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Ireland – Government pays less for healthcare agency staff

11 February 2013

Ireland’s National Health Service Executive (HSE) spent €215 million on agency workers last year, a -2% fall from 2011, with the majority of the money spent on agency nurses. But the health service has still come under criticism for nearly doubling its agency spends since 2009 when costs totalled €108 million.

A breakdown of the figures shows that most of the money was spent on agency nurses: €82.3 million in 2012, compared to €71.2 million in 2011. Other profession in the healthcare sector also saw increases in agency cost. This includes paramedical staff with the HSE paying €25.2 million to hire agency workers with these skills.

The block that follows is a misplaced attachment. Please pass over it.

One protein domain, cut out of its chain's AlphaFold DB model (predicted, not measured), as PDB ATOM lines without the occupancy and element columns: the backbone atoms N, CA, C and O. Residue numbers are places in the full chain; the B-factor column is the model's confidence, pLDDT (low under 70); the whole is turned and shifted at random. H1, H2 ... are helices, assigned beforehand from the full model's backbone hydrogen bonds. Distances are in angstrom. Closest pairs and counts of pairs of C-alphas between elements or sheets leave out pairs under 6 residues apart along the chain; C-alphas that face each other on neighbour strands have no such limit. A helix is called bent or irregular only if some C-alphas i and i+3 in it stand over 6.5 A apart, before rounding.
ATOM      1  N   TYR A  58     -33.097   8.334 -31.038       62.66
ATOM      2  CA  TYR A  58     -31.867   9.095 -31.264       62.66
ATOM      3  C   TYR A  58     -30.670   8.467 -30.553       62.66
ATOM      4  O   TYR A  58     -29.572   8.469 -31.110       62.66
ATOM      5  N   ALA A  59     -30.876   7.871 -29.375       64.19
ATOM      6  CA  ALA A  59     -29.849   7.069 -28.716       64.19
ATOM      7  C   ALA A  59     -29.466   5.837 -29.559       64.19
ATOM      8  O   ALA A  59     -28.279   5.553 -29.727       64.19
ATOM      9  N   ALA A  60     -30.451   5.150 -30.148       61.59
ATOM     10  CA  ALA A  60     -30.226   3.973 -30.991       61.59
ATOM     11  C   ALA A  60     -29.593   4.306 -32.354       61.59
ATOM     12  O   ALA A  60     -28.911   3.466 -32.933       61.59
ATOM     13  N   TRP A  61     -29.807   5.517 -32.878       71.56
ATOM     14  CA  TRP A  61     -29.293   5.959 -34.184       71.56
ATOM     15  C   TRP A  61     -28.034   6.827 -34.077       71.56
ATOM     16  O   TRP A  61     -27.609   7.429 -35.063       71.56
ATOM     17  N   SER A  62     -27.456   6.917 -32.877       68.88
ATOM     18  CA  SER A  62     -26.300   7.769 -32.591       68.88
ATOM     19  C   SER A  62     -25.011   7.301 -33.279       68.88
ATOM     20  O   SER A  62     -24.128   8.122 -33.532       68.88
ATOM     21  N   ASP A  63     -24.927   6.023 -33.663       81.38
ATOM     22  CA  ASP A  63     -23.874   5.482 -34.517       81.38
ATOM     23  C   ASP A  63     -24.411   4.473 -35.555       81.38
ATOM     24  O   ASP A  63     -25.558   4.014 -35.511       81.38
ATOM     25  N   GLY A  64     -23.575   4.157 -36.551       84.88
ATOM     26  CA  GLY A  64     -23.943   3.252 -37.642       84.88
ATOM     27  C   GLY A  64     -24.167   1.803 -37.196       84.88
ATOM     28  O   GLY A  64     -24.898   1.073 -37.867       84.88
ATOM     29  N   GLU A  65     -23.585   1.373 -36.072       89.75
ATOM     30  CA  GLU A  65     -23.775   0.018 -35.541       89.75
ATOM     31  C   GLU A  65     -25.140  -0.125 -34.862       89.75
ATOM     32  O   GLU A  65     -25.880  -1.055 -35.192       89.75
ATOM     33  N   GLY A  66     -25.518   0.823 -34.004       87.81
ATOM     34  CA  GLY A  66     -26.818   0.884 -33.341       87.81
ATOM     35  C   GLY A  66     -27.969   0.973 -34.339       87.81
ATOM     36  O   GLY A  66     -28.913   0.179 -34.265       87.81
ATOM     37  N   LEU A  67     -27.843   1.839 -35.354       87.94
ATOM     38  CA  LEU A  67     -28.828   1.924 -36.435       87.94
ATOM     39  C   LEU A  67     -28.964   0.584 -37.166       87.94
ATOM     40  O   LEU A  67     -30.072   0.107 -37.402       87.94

But the health board paid less for agency doctors. This figure fell to €42.5 million in 2012 from €60.7 million a year earlier. Costs to hire agency care assistants also dropped slightly to €54.9 million.

Ireland’s minister of health, James Reilly, last year said that new legislation in form of the Temporary Agency Work Directive would increase agency spend due to equal pay arrangements. But the HSE is committed to cutting costs in the future.

Agency workers in the Irish healthcare sector are mainly used to meet short-term demand although critics insist that hiring agency workers in this sector is more expensive than hiring direct employees.  


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